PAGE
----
The relationship between the economy and the stock market is a study in contradiction. It’s precisely when economic optimism is strongest, when caution is seen as misguided, and when bullish enthusiasm is most exuberant, that the stock market reaches its speculative apex and becomes most vulnerable to collapse. It’s precisely when economic pessimism is most dismal, when hope is set aside, and when bearish consensus is most dire, that market plumbs its deepest lows and carries the greatest potential for future returns.
If you think about the market as an equilibrium where every purchase has to be matched with a corresponding sale, this apparent contradiction vanishes. See, it’s precisely the untethered bullish enthusiasm of buyers, and the corresponding reluctance of sellers to part with their shares, that generates extreme overvaluation. Offensive valuation extremes could emerge no other way. Likewise, it’s precisely the wide-eyed fear of sellers, and the corresponding reluctance of buyers to absorb new shares, that generates extreme undervaluation.
Understanding this, it’s essential to resist the popular but misinformed impulse to believe that economic optimism itself is a useful or valid basis on which to invest in securities. What’s required instead is an insistence on recognizing that the long-term total returns that investors actually achieve from their investments are tightly linked to the valuations that they pay. As we’ve detailed in scores of prior commentaries, the most reliable market valuation measures we’ve identified have correlations of 90-94% with subsequent S&P 500 10-12 year total returns.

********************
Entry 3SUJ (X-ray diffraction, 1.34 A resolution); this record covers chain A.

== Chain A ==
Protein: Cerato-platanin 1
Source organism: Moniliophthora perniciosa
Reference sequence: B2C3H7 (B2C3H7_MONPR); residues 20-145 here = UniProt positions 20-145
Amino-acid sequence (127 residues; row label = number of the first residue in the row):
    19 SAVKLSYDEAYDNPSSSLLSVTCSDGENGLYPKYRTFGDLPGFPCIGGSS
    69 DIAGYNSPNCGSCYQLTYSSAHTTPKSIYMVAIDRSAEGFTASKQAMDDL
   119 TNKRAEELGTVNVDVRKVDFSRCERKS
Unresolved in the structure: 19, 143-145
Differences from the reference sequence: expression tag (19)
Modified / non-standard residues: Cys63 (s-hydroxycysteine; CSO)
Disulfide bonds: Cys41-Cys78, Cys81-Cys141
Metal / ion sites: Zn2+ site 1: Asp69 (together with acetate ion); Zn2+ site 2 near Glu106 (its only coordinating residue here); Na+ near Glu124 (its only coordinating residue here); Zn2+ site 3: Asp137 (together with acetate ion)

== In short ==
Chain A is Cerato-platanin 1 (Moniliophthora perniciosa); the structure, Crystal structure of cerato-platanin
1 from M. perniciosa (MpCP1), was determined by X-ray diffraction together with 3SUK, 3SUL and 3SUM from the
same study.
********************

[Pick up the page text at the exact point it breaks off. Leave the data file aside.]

The chart below updates several of these measures as of last week. We continue to view recent market action as the likely final blowoff of one of the most extreme speculative episodes in U.S. history. The valuation measures we identify as most tightly correlated with actual subsequent S&P 500 total returns in market cycles across history range about 160% above (2.6 times) their historical norms, and more than 5 times the levels observed at points of secular undervaluation such as 1949 and 1982. This implies that a rather run-of-the-mill retreat to historical norms would now be associated with an expected market loss of about -60%, while a retreat even to a level still 25% above historical norms would be associated with a market loss exceeding -50%. That range of prospective market losses between -50% and -60% is in fact our expectation over the completion of the current market cycle, and neither would take reliable equity valuations below their long-term historical norms.
Of course, several popular and unreliable valuation measures are less extreme, but those measures also have generally weak correlations with subsequent market returns, invariably because they ignore the tendency of profit margins to fluctuate over the economic cycle. Investors should be particularly attentive to the fact that the median component of the S&P 500 is now far more overvalued than in 2000, 2007, or indeed in any prior point in history, and unlike 2000, small-capitalization indices are also breathtakingly overextended. As Benjamin Graham warned, “Observation over many years has taught us that the chief losses to investors come from the purchase of low-quality securities at times of good business conditions. The purchasers view the good current earnings as equivalent to ‘earning power’ and assume that prosperity is equivalent to safety.”